Jurors In Hobos Gang Trial Begin Deliberations As Christmas Looms

CHICAGO (CBS) — After more than three months of testimony about drug dealing, brazen violence and cold-blooded killings, the fates of six alleged leaders of Chicago’s so-called “super gang” have been handed to a federal jury only days before Christmas.

Assistant U.S. Attorney Patrick Otlewski ended four days of closing arguments Wednesday by telling jurors how the elite and exclusive Hobos gang callously snuffed out lives to protect their organization, which rose from the now-demolished Robert Taylor Homes.

“They did it because they wanted power,” Otlewski said. “It’s that simple. Power on the streets.”

Most of the defendants on trial face life in prison if convicted of a racketeering conspiracy and other crimes outlined by the feds in a trial that kicked off shortly after Labor Day. The accused gang leaders, who include purported Hobo leader Gregory “Bowlegs” Chester and alleged Hobo assassin Paris “Poleroski” Poe, are charged in a 10-count indictment.

Jurors were handed the case two business days before Christmas, and they are not expected to deliberate Friday. It is not clear how, or if, the holiday will affect deliberations. The significant street-gang trial has played out in a year that saw Chicago surpass 700 homicides for the first time since 1998.

The jurors’ deliberations could be complicated by a series of special findings they will be asked to make.

Authorities have described the Hobos as a conglomerate or “all-star team of the worst of the worst” of Chicago’s street gangs. They say the gang brought a reign of terror down on the South and West sides for roughly 10 years, between 2004 and 2013.

Chester, who gets his nickname from a bone disease, took the stand during the lengthy trial. He denied that the Hobos gang existed and scoffed at the idea of a “crippled gang leader.” He said “Hobo” was the nickname of a friend from the Robert Taylor homes who was gunned down in 2000, and his “Hobo” tattoo is a tribute to his fallen companion.

But Assistant U.S. Attorney Timothy Storino argued last week that even hostile government witnesses acknowledged the gang’s existence.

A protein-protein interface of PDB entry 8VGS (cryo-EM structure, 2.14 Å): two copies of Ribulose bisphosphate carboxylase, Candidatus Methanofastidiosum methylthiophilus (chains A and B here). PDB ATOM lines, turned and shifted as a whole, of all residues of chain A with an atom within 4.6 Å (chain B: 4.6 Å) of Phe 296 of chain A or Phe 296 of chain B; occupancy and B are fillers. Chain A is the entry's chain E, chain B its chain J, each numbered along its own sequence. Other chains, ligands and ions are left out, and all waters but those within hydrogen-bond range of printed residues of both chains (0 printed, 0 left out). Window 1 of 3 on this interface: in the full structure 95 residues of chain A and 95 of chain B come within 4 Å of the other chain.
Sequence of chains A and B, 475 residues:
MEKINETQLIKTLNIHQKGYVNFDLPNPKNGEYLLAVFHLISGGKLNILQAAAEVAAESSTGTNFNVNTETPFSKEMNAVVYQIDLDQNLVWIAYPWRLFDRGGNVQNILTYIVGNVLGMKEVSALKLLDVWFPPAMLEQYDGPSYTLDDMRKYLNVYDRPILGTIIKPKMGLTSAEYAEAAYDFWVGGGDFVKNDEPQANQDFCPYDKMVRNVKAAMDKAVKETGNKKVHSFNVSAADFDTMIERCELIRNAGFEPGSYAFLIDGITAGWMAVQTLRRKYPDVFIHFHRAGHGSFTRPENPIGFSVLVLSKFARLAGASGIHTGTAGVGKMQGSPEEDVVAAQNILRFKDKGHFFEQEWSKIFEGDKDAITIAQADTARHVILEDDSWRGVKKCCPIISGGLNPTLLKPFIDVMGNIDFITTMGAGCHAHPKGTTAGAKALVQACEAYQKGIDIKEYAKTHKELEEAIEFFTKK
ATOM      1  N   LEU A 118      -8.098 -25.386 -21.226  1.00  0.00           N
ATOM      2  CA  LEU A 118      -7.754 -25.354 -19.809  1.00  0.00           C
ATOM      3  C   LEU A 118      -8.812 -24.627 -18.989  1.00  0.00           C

“The Hobos are real,” Storino said. “They’re sitting right here.”

While Chester is charged only with the racketeering conspiracy, Poe has been tied to the murders of two men who cooperated with law enforcement against the gang. Otlewski said Wednesday that the informants’ deaths are evidence of “a real rule” — don’t snitch on the Hobos.

The feds say Poe and alleged fellow Hobo Arnold Council murdered Wilbert Moore, a Chicago Police informant who was gunned down in January 2006. They also say Poe hunted down FBI informant Keith Daniels seven years later, executing Daniels in front of his girlfriend and two young children in April 2013.

“Hobos meant more than blood,” Otlewski said.

Another alleged Hobo, Gabriel Bush, has been tied to the September 2007 gang retaliation murder of Terrance Anderson. And co-defendant Derrick Vaughn has been connected to the killings that same month of Antonio “Beans” Bluitt and Gregory Neeley during a war between the Hobos and factions of the Black Disciples that summer.

Council has been charged with an additional gun crime, and the counts against his fellow alleged gang member, William Ford, also revolve around drugs and guns.

(Source: Sun-Times Media Wire © Chicago Sun-Times 2016. All Rights Reserved. This material may not be published, broadcast, rewritten, or redistributed.)

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